STERLING, Ill. (KWQC) — Relationships between police departments and the communities they serve are tense right now in much of the country. So, officers in one Illinois community are trying a new tactic and they’re starting small.
“We really have to develop more of a cohesive relationship with our citizens,” said Chief Tim Morgan. He’s starting a new initiative and it’s encouraging officers within his department to go back to school.
“I wanted to get officers having contact with younger kids,” Chief Morgan said. “I managed to get 18 officers, including myself, to volunteer to participate in the program.”
The program is called 2nd Step and almost every officer in the department is volunteering to spend time in elementary classrooms. Those officers are participating with the curriculum.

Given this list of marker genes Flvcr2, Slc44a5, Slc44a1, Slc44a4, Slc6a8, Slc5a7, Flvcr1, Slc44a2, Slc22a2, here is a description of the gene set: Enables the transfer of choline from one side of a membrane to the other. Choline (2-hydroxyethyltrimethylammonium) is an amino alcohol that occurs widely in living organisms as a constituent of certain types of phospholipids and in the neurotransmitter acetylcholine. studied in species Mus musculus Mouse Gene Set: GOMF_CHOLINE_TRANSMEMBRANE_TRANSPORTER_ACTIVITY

“It teaches things like empathy, problem solving, conflict resolution,” said Lincoln Elementary School’s principal, Cindy Frank. “Kind of those basic life skills that kids need modeled for them and then they practice them.”
2nd Step was already part of the lesson plan. It’s been part of the curriculum for about ten years.
But involving the men and women in blue? That’s a first.
“The younger we can get to the kids and show them that police officers can be postive role models, the better off we’ll be,” Chief Morgan said.
The numerous officers involved in the program are showing kids right from wrong. But they’re also showing them a softer side of law enforcement.
“I feel comfortable around him because he’s really funny and he’s nice,” said Alexys Poff, 5th grade.
“He helps us and participates in everything that we do and he’s a really fun guy to be around,” said Olivia Leal, 5th grade.
The Sterling Police Department is trying to slowly eliminate the fear so the community will feel more comfortable asking an officer for help.
“If I needed to, then I won’t be too scared to talk to them,” Leal said.
And just like any good relationship, it goes both ways.
“They’re the highlight of my day,” Chief Morgan said.